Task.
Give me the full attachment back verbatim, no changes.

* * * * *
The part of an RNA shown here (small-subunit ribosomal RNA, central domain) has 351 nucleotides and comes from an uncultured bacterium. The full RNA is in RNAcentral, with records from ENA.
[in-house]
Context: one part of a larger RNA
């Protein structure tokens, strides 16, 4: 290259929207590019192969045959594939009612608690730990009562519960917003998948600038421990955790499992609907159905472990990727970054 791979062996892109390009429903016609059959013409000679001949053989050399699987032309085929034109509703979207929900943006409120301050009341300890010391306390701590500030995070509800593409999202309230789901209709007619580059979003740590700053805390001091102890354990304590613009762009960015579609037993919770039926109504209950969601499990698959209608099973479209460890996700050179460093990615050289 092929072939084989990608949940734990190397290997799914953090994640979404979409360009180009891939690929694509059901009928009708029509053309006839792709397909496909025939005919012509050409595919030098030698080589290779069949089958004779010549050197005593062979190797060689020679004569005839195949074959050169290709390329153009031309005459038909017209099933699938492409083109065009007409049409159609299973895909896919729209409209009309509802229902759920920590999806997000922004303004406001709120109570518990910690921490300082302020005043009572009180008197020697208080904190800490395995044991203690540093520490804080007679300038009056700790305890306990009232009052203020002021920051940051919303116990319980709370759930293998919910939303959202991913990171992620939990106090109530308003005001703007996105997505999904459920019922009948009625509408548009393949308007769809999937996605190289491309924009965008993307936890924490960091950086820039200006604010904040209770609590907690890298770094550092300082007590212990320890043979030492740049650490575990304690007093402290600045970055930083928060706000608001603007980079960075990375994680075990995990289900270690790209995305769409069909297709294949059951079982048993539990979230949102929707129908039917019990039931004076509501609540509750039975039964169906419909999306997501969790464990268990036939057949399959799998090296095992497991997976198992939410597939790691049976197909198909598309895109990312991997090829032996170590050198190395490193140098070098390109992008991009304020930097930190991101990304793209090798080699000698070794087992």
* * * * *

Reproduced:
The part of an RNA shown here (small-subunit ribosomal RNA, central domain) has 351 nucleotides and comes from an uncultured bacterium. The full RNA is in RNAcentral, with records from ENA.
[in-house]
Context: one part of a larger RNA
């Protein structure tokens, strides 16, 4: 290259929207590019192969045959594939009612608690730990009562519960917003998948600038421990955790499992609907159905472990990727970054 791979062996892109390009429903016609059959013409000679001949053989050399699987032309085929034109509703979207929900943006409120301050009341300890010391306390701590500030995070509800593409999202309230789901209709007619580059979003740590700053805390001091102890354990304590613009762009960015579609037993919770039926109504209950969601499990698959209608099973479209460890996700050179460093990615050289 092929072939084989990608949940734990190397290997799914953090994640979404979409360009180009891939690929694509059901009928009708029509053309006839792709397909496909025939005919012509050409595919030098030698080589290779069949089958004779010549050197005593062979190797060689020679004569005839195949074959050169290709390329153009031309005459038909017209099933699938492409083109065009007409049409159609299973895909896919729209409209009309509802229902759920920590999806997000922004303004406001709120109570518990910690921490300082302020005043009572009180008197020697208080904190800490395995044991203690540093520490804080007679300038009056700790305890306990009232009052203020002021920051940051919303116990319980709370759930293998919910939303959202991913990171992620939990106090109530308003005001703007996105997505999904459920019922009948009625509408548009393949308007769809999937996605190289491309924009965008993307936890924490960091950086820039200006604010904040209770609590907690890298770094550092300082007590212990320890043979030492740049650490575990304690007093402290600045970055930083928060706000608001603007980079960075990375994680075990995990289900270690790209995305769409069909297709294949059951079982048993539990979230949102929707129908039917019990039931004076509501609540509750039975039964169906419909999306997501969790464990268990036939057949399959799998090296095992497991997976198992939410597939790691049976197909198909598309895109990312991997090829032996170590050198190395490193140098070098390109992008991009304020930097930190991101990304793209090798080699000698070794087992």